# A spider is a graph with an even number of vertices

A spider is a graph with an even number of vertices, say 2g, such that g vertices form a clique, and each of the other g vertices is adjacent to exactly one distinct vertex in the clique. The picture shows spiders with 6 and 8 vertices. The spiderVerse problem takes as input a graph G=(V,E) and a natural number g >= 1 and outputs a set of 2g vertices such that the induced subgraph is a spider, or outputs NO if such set of vertices does not exist. Show that the SpiderVerse is NP-complete

### Best Answer

Since SpiderVerse is both in NP and NP-hard, it is NP-complete. This completes the proof that the SpiderVerse Answer is NP-complete.

#### Step-by-step explanation

To show that the SpiderVerse Answer is NP-complete, we need to demonstrate two things:

1. SpiderVerse is in NP: This means that given a potential solution (a set of vertices), we can verify in polynomial time whether this set forms a valid spider as defined.

2. SpiderVerse is NP-hard: This requires showing that any Answer in NP can be reduced to SpiderVerse in polynomial time.

# 1. SpiderVerse is in NP

To verify if a set of vertices forms a spider:

- Check if the induced subgraph on these vertices is connected.

- Count the vertices: ensure there are exactly

vertices.- Check the structure: verify that

vertices form a clique, and each of the other vertices is adjacent to exactly one vertex in the clique.

Each of these verifications can be done in polynomial time relative to the size of the input graph

. Thus, SpiderVerse is in NP.

# 2. SpiderVerse is NP-hard

To prove NP-hardness, we will reduce a known NP-complete Answer to SpiderVerse. Let's reduce the Vertex Cover Answer to SpiderVerse.

Reduction from Vertex Cover to SpiderVerse

Vertex Cover Answer: Given a graph

and a number , determine if there exists a set such that and every edge in is incident to at least one vertex in .

Reduction Strategy:

- Given an instance of the Vertex Cover Answer

:- Construct a spider graph

as follows:- Create a clique

with vertices.- Add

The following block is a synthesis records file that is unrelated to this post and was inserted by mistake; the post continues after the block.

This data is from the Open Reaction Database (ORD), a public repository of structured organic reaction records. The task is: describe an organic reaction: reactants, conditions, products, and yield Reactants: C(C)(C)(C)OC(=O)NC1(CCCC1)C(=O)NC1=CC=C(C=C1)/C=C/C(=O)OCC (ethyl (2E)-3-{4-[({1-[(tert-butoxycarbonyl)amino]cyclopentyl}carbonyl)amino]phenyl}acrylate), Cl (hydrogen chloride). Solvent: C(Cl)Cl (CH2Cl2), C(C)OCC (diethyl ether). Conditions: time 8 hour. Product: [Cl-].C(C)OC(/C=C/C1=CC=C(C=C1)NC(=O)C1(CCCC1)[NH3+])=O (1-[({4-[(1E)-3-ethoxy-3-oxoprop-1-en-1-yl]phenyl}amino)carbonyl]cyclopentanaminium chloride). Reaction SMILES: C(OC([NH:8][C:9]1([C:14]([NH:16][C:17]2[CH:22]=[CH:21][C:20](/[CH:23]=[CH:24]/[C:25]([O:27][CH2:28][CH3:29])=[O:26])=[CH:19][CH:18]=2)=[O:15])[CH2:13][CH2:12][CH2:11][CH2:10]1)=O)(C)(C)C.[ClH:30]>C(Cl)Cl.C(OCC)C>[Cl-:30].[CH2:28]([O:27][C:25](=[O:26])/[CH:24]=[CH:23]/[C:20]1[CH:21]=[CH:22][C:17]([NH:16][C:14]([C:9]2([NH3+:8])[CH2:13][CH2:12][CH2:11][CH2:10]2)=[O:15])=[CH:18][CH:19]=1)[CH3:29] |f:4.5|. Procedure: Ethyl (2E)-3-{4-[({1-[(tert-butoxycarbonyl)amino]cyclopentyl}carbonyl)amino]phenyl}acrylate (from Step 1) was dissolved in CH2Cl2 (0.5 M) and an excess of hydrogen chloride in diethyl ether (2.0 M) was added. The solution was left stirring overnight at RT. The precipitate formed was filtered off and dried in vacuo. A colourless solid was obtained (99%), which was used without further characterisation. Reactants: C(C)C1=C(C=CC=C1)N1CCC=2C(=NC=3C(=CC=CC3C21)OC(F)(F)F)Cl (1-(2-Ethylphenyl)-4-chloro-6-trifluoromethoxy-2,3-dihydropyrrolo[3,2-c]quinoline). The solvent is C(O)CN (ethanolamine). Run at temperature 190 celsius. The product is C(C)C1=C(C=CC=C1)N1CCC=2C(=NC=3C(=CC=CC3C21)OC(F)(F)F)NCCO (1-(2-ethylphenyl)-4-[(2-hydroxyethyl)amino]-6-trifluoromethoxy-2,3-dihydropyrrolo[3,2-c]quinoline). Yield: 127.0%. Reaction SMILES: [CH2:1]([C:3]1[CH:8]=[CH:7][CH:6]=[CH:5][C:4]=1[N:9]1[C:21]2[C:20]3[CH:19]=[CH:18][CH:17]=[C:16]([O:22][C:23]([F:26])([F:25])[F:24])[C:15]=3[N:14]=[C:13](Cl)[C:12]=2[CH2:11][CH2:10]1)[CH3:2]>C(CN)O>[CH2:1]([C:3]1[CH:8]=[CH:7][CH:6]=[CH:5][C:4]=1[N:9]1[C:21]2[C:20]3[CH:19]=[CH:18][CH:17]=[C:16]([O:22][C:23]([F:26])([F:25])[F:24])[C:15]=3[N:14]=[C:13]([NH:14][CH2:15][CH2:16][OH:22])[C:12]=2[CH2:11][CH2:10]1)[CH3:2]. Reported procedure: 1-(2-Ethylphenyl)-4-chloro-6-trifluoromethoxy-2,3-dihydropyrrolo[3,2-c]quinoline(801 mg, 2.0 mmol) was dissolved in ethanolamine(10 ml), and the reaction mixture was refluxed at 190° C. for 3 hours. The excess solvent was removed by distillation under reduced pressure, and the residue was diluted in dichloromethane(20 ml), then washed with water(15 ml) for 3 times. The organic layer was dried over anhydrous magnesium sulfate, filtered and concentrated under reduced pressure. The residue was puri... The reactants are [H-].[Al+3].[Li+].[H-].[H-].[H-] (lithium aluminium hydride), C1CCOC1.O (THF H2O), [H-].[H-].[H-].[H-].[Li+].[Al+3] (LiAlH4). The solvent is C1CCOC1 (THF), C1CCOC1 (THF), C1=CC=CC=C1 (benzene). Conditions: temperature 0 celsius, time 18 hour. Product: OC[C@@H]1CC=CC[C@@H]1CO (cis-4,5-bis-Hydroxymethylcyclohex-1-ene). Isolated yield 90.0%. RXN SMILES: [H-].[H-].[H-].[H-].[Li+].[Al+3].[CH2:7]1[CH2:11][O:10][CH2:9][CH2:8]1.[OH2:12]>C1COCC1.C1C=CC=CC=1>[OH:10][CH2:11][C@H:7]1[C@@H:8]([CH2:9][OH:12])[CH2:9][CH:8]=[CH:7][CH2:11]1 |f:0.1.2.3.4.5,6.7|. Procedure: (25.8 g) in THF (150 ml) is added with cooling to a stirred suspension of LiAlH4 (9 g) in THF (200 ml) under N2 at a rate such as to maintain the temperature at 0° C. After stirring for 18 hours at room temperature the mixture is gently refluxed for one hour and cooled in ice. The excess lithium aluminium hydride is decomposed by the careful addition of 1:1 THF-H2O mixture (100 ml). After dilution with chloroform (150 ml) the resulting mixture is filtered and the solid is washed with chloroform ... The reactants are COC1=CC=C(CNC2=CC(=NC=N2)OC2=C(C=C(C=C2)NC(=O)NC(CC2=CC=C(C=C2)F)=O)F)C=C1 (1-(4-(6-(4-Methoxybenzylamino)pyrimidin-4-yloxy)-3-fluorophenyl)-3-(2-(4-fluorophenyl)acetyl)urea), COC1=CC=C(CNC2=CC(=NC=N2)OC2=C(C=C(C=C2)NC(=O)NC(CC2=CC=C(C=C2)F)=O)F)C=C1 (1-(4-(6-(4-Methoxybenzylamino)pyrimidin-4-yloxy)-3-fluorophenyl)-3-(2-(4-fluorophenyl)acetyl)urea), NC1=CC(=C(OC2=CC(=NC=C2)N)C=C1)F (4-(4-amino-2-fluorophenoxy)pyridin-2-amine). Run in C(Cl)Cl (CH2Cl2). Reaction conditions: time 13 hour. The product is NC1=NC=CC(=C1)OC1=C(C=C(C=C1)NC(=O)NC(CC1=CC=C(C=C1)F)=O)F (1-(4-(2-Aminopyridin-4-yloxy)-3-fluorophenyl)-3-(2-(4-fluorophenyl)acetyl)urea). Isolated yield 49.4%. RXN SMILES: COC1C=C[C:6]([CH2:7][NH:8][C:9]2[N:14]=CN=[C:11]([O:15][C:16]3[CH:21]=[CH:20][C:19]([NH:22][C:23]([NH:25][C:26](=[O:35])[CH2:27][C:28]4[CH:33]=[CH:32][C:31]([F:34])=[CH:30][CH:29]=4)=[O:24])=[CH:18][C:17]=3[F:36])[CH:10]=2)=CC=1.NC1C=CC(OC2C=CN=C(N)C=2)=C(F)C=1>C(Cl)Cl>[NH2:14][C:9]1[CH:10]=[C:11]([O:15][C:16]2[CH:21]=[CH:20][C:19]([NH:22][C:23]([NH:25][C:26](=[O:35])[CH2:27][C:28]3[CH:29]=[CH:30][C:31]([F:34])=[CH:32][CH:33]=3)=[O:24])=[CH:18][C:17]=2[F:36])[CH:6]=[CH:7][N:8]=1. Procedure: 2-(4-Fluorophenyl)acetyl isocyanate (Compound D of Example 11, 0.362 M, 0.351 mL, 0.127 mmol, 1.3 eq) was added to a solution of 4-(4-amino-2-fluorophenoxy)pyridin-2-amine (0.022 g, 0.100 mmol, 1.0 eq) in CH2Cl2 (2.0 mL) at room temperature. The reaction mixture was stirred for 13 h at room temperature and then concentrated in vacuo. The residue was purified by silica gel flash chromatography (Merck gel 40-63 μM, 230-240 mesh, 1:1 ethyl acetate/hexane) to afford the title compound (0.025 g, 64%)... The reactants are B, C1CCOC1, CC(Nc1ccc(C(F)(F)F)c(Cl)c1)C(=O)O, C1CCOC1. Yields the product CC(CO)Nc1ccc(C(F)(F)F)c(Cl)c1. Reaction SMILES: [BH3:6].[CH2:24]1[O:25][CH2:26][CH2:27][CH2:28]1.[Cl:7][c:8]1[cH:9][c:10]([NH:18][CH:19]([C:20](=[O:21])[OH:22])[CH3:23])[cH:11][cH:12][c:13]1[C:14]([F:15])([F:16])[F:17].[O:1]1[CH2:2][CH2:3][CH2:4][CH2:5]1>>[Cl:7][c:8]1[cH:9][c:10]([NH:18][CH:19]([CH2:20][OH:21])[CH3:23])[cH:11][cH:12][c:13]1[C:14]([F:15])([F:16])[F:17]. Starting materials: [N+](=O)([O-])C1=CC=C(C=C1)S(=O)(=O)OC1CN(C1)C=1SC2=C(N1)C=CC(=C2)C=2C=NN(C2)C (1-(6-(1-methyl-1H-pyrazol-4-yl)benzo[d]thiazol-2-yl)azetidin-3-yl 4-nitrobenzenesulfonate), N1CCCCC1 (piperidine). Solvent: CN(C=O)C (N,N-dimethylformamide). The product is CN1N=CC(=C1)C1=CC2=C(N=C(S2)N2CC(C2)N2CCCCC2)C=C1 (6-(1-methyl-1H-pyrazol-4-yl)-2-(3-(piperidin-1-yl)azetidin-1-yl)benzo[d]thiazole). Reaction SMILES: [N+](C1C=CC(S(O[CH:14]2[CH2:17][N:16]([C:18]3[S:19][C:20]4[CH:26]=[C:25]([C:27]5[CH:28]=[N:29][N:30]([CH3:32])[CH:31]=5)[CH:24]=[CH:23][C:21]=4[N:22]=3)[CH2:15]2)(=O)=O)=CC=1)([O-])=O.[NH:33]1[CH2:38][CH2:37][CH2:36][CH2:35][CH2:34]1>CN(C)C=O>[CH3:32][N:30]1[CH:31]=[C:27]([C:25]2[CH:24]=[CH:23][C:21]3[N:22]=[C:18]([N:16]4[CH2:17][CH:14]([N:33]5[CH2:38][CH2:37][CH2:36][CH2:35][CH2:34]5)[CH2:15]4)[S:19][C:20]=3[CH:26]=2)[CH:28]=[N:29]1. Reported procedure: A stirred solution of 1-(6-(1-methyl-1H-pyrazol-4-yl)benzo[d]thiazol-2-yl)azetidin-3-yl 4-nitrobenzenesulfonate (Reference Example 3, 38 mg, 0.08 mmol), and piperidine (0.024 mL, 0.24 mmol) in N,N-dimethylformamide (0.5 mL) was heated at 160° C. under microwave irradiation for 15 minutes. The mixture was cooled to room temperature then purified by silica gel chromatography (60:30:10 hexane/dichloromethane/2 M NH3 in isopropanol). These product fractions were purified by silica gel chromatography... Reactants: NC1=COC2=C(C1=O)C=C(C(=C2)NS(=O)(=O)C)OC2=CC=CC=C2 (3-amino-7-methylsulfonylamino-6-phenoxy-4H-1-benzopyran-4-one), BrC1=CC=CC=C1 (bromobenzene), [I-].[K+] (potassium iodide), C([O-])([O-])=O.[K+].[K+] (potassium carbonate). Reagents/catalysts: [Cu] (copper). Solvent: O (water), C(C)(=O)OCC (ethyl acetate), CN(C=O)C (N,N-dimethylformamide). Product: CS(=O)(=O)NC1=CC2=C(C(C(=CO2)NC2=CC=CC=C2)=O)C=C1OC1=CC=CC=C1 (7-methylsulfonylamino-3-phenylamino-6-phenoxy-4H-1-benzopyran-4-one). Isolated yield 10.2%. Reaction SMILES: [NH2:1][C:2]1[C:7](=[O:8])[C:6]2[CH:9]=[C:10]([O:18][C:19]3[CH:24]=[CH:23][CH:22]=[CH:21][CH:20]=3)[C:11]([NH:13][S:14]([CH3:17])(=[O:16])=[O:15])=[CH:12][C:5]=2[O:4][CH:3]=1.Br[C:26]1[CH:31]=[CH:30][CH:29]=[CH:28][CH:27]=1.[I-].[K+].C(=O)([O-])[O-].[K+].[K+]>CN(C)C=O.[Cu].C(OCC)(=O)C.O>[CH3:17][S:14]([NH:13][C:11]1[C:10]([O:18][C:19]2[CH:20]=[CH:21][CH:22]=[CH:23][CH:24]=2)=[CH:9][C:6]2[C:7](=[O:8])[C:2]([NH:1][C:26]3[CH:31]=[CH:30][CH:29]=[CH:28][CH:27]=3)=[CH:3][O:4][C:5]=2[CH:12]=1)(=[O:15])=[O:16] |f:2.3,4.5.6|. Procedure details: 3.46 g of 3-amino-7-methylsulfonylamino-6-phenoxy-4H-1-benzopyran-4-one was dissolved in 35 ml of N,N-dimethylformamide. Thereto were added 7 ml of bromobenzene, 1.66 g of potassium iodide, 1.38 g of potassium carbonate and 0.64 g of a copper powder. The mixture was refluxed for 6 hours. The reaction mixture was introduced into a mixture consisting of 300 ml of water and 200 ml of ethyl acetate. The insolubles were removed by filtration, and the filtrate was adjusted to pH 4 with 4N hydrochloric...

additional vertices, each connected to exactly one vertex in .

Construction Details:

- Let

be the input graph for Vertex Cover.- Compute

.- Construct

:-

will have vertices:-

will be the clique with vertices.- Add

vertices, each connected to one distinct vertex in .

Verification:

- If there exists a Vertex Cover of size

in , then select the corresponding vertices from that are connected to . This set will form a valid spider in .- If there exists a set of

vertices in forming a spider, then the vertices forming the clique and the vertices adjacent to form a Vertex Cover of size in .

Since Vertex Cover is known to be NP-complete, and we have shown a polynomial-time reduction from Vertex Cover to SpiderVerse, SpiderVerse is also NP-hard.

To show that the SpiderVerse problem is NP-complete, we need to demonstrate two things:

SpiderVerse is in NP: We need to show that given a solution (a set of 2g vertices that form a spider), we can verify it in polynomial time.

SpiderVerse is NP-hard: We need to show that any problem in NP can be reduced to SpiderVerse in polynomial time.

### Step 1: SpiderVerse is in NP

Given a set of 2g vertices, we can verify whether they form a spider in polynomial time by performing the following checks:

Clique Check: Verify that g of these vertices form a clique. This involves checking that there is an edge between every pair of these g vertices. This can be done in (O(g^2)) time.

Adjacency Check: Verify that each of the remaining g vertices is adjacent to exactly one distinct vertex in the clique. This involves checking the adjacency of each of these g vertices to the g vertices in the clique, which can be done in (O(g^2)) time.

Since both checks can be done in polynomial time, verifying a solution is polynomial, and thus SpiderVerse is in NP.

### Step 2: SpiderVerse is NP-hard

To show that SpiderVerse is NP-hard, we can reduce a known NP-complete problem to SpiderVerse. We will use the Clique problem, which is known to be NP-complete.

Clique Problem: Given a graph (G = (V, E)) and a number (k), determine if there is a clique of size (k) in (G).

Reduction from Clique to SpiderVerse:

Input Transformation: Given an instance of the Clique problem, (G = (V, E)) and (k), we construct an instance of the SpiderVerse problem as follows:

Set (g = k).

The graph (G' = (V', E')) is the same as (G).

Output Transformation: We need to show that (G) has a clique of size (k) if and only if (G') has a spider with (2g = 2k) vertices.

If (G) has a clique of size (k): Let (C) be the set of (k) vertices that form a

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